Mg ribbon (237 mg, 9.75 mmol), dibromoethane (16 μL, 0.189 mmol) in THF (160 μL) were added to a two neck flask fitted with a reflux condenser. A ½ ml of a 1-bromopentadecane solution (970 mg, 3.33 mmol, 3.25 ml THF) was added. After the reaction had started the remainder was added dropwise. To the grayish solution, 50 (105 mg, 0.413 mmol) in THF (0.5 ml) was added dropwise. The reaction was allowed to stir overnight followed by the addition of H2O (5 ml) and 0.1 N HCI until the solution became clear. The mixture was extracted with EtOAc (3×10 ml). The organic layer was washed with 5% NaHCO3 then saturated. NaCl solutions and dried with MgSO4. The solvent was removed in vacuo to give an oil-solid mixture (750 mg). The crude material was purified by flash chromatography on silica (8:1 hexane/EtOAc, Rf=0.34) to give 120 mg of a solid. This solid was further purified by HPLC on silica (93:7 hexane/EtOAc) to give a colorless waxy solid (94.3 mg, 49% yield): [α]25D=+16.3 (c 1, CHCl3); 1H NMR (500 MHz, CDCl3) δ 0.88 (t, 3H, J=7.0 Hz), 1.10 (d, 3H, J=6.7 Hz), 1.16-1.41 (bm, 26H), 1.56 (m, 1H), 1.69 (m, 1H), 1.79 (m, 1H), 2.72 (quin, 1H, J=6.7 Hz), 3.47 (d, 2H, J=13.8 Hz), 3.60 (m, 1H), 3.76 (d, 2H, J=13.8 Hz), 7.22 (m, 2H), 7.30 (m, 4H), 7.34 (m, 4H); 13C NMR (1 MHz) δ 8.67, 14.11, 22.68, 25.90, 29.35, 29.61, 29.64, 29.68, 29.69, 31.91, 34.27, 54.79, 57.26, 73.65, 2.89, 4.25, 4.77, 140.17; FABMS m/z 465 (M+H), 448 (M-H2O), 464 (M-H), 388 (M-Ph), 224 (M-C16H33O); HRFABMS calcd for C32H52NO Mr 466.4049 (M+H), found Mr 466.4037.

The assignment of the 2S,3R configuration is based on comparison of the chemical shifts of the benzyl protons in 60 to literature values for the syn and anti diastereomers of 2-(N,N-dibenzylamino)-3-pentanol. The anti isomer has a chemical shift difference of 0.29 ppm. and the syn is 0.52 ppm. Comparison of other syn-anti pairs show the range for the syn isomer to be 0.44 to 0.54 ppm and the anti 0.05 to 0.29 ppm. The value for 60 is 0.29 ppm.

(2S,3R)-2-Amino-3-octadecanol (1):

To a 15 ml round bottom was added 60 (88.2 mg, 0.189 mmol) in MeOH (2 ml) and 20% Pd (OH)2-C (11 mg). The mixture was stirred under 1 atmosphere of hydrogen overnight. The catalyst was removed by filtration through a 25 mm syringe filter (0.2 μm nylon membrane) and the filter was washed with 4 ml of MeOH. The solvent was then removed in vacuo to give 51.50 mg of a white solid. The product was purified by chromatography over a 6 ml LC-Si SPE tube (90:10 CH2Cl2/MeOH followed by 100% MeOH) to give 49.47 mg (92% yield) of a white solid: mp 66-67° C.; [α]26D=+24.9 (c 1, CHCl3); 1H NMR (500 MHz, CD3OD) δ 0.89 (t, 3H, J=7.0 Hz), 1.05 (d, 3H, J=6.6 Hz), 1.20- 1.56 (bm, 31H), 2.81 (qd, 1H, J1=6.6 Hz, J2=3.8 Hz), 3.42 (dt, 1H, J1=8.8 Hz, J2=3.8 Hz); 13C NMR (1 Mhz) δ 14.60, 16.82, 23.90, 27.40, 30.65, 30.90, 30.95, 30.96, 33.23, 34.13, 52.33, 76.16,; FABMS m/z 286.3 (M+H), 268.3 (M-OH), HRFABMS calcd for C18H40NO Mr 286.3110 (M+H), found Mr 286.3109.

A mixture of diastereomers of 3-hydroxy-2-(1-methyl-2-2-hydroxy-heptadecyl)-isoindolin-1-one (152, 22 mg) were separated by cyano HPLC with hexane/2-propanol (98:2, 1 ml/min) to give four compounds (152a-152d). The purity of each peak was determined by reinjection on HPLC. Anal Calcd. For C26H44NO3: 418.3321 (M+H). Found: 418.3321 HRFABMS).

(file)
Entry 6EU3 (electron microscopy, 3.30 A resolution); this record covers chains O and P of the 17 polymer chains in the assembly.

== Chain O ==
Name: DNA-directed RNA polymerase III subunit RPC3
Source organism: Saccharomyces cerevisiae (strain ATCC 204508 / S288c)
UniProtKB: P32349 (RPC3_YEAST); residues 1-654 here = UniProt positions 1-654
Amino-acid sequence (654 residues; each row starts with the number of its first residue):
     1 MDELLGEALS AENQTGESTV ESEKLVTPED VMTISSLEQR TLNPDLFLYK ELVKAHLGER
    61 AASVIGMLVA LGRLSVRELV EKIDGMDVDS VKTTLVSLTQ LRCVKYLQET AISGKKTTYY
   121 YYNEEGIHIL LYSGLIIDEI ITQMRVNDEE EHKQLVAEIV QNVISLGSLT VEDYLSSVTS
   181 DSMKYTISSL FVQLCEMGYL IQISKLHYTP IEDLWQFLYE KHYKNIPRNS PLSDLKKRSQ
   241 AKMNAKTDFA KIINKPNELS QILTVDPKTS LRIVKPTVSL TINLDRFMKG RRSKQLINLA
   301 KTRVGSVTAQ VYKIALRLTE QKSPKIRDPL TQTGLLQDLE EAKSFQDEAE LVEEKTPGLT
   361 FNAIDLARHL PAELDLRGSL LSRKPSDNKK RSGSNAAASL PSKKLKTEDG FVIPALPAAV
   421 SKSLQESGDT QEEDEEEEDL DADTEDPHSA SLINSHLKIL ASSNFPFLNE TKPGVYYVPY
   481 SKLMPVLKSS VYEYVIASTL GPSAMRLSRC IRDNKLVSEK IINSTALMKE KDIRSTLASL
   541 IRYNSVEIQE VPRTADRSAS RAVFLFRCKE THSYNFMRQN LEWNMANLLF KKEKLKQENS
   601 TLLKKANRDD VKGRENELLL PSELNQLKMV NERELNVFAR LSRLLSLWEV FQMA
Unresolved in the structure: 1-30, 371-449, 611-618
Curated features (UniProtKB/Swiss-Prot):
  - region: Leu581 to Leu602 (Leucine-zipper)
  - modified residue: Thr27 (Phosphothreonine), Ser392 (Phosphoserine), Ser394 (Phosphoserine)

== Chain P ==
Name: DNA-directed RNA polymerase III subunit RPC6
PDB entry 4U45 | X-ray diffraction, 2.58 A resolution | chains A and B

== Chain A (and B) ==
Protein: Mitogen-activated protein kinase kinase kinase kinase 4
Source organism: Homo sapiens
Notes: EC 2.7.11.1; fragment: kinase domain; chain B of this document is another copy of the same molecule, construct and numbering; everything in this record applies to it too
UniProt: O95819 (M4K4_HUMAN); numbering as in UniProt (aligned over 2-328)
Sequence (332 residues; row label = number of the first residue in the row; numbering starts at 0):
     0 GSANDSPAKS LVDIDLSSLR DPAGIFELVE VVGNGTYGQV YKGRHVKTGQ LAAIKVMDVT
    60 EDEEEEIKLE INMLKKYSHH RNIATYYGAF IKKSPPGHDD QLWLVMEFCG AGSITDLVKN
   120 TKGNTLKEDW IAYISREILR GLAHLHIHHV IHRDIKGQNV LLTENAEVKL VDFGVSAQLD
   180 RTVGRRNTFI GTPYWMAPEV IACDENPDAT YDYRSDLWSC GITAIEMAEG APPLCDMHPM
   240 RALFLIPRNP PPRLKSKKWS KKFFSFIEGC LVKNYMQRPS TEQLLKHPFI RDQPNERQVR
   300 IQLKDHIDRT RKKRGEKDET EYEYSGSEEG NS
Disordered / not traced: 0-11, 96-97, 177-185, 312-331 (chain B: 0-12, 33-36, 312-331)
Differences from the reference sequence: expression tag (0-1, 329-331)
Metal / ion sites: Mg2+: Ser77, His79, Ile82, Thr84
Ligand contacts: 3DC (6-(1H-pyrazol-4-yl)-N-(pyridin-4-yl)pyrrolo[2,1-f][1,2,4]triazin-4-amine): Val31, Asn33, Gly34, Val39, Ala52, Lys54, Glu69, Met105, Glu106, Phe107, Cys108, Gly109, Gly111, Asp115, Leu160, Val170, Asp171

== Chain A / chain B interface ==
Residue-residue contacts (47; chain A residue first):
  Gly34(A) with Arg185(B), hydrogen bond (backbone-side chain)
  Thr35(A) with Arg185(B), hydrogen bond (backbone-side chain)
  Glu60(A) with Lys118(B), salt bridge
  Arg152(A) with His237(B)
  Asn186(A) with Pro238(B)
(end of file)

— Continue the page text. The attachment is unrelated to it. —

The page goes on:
152a: 4.2 mg; tr 13.3 min; 1H NMR (CDCl3) δ 7.77 (1 H, d, 7.3), 7.58 (2H, m), 7.50 (1H, m), 5.91 (2H, s), 4.51 (1H, m), 3.78 (1H, m), 1.58 (2H, m), 1.40 (3H, d, 7.1),1.24 (26H, m), 0.87 (3H, t, 6.5); FABMS m/z 418, 400; relative ratio of diastereomers 17:1:0:0

(152a: 152b: 152c: 152d).

152b: 13.7 mg; tr 13.9 min; 1H NMR (CDCl3) δ 7.70 (1 H, d, 7.3), 7.54 (2H, m), 7.47 (1H, m), 5.88 (2H, s), 4.3 7 (1H, m), 3.85 (1H, m), 1.52 (2H, m), 1.27 (3H, d, 7),1.25 (26H, m), 0.87 (3H, t, 6.5); FABMS m/z 41, 400; relative ratio of diastereomers 1:6.8:0:0 (152a:152b:152c:152d).

152c: 1.4 mg; tr 20.0 min; 1H NMR (CDCl3) δ 7.78 (1H, d, 7.3), 7.59 (2H, m), 7.51 (1H, m), 5.93 (2H, s), 4.12 (1H, m), 3.99 (1H, m), 1.58 (2H, m) 1.37 (3H, d, 7.0), 1.25 (26H, m), 0.87 (3H, t, 6.5); FABMS m/z 418, 400; relative ratio of diastereomers 0:2.5:45:1 (152a: 152b: 152c: 152d).

152d: 1. 5 mg; tr 21.7 min; H NMR (CDCl3) 6 7.77 (1H, d, 7.3), 7.59 (2H, m), 7.51 (1H, m), 5.86 (2H, s), 4.12 (1H, m), 3.90 (1H, m), 1.58 (2H, m), 1.45 (3H, d, 6.6), 1.24 (26H, m), 0.87 (3H, t, 6.5); FABMS m/z 418, 400; relative ratio of diastereomers 0:1:2:21 (152a:152b:152c:152d).

Each diastereomer was separately deprotected by the method of Osby et al. Each isomer was dissolved in 2-propanol/water (6: 1, 0.1 M for 152a and 152b, 0. 7 M for 152c and 152d). Sodium borohydride (5-10 equivalents) was added to each solution, which was then stirred at 25° C. for 24 h. Each solution was then adjusted to pH 4.5 with acetic acid and stirred at 80° C. for an additional 24 h. Ammonium formate was added to bring the pH of each solution to above 7 and then the solvent was removed from each by a stream of nitrogen. The residue from each was applied to a silica SPE column, which was first washed with hexane:2-propanol (9:1) and then the product eluted with 2-propanol. 1H NMR indicated that 152a and 152d produced 154 (1.15 mg, 40%, and 0.48 mg, 47% respectively), while 152b and 152c produced 155 (3.35 mg, 42%, and 0.38 mg, 40%, respectively).

154: White solid; silica TLC (3:12:2:2 CHCl3/1-BuOH/AcOH/H20) Rf 0.48 (ninhydrin-positive, pink); IR (NaCl) 2919, 2851, 1563, 1466, 1406, 758 cm; FABMS m/z 438, 286, 268, 85, 70, 69, 57, 55, 44. Anal. Calcd. For C18H40NO: 286.3110 (M+H). Found 286.3115 (HRFABMS).

155: White solid; silica TLC (3:12:2:2 CHCl3/1-BuOH/AcOH/H2O) Rf 0.50 (ninhydrin-positive, pink); IR (NaCl) 3281, 2917, 2849, 1568, 1520, 1470, 1412 cm−1; FABMS m/z 438, 286, 268, 85, 70, 69, 57, 55, 44, Anal. Calcd. For C18H40NO: 286.3110 (M+H). Found: 286.3109 (HRFABMS).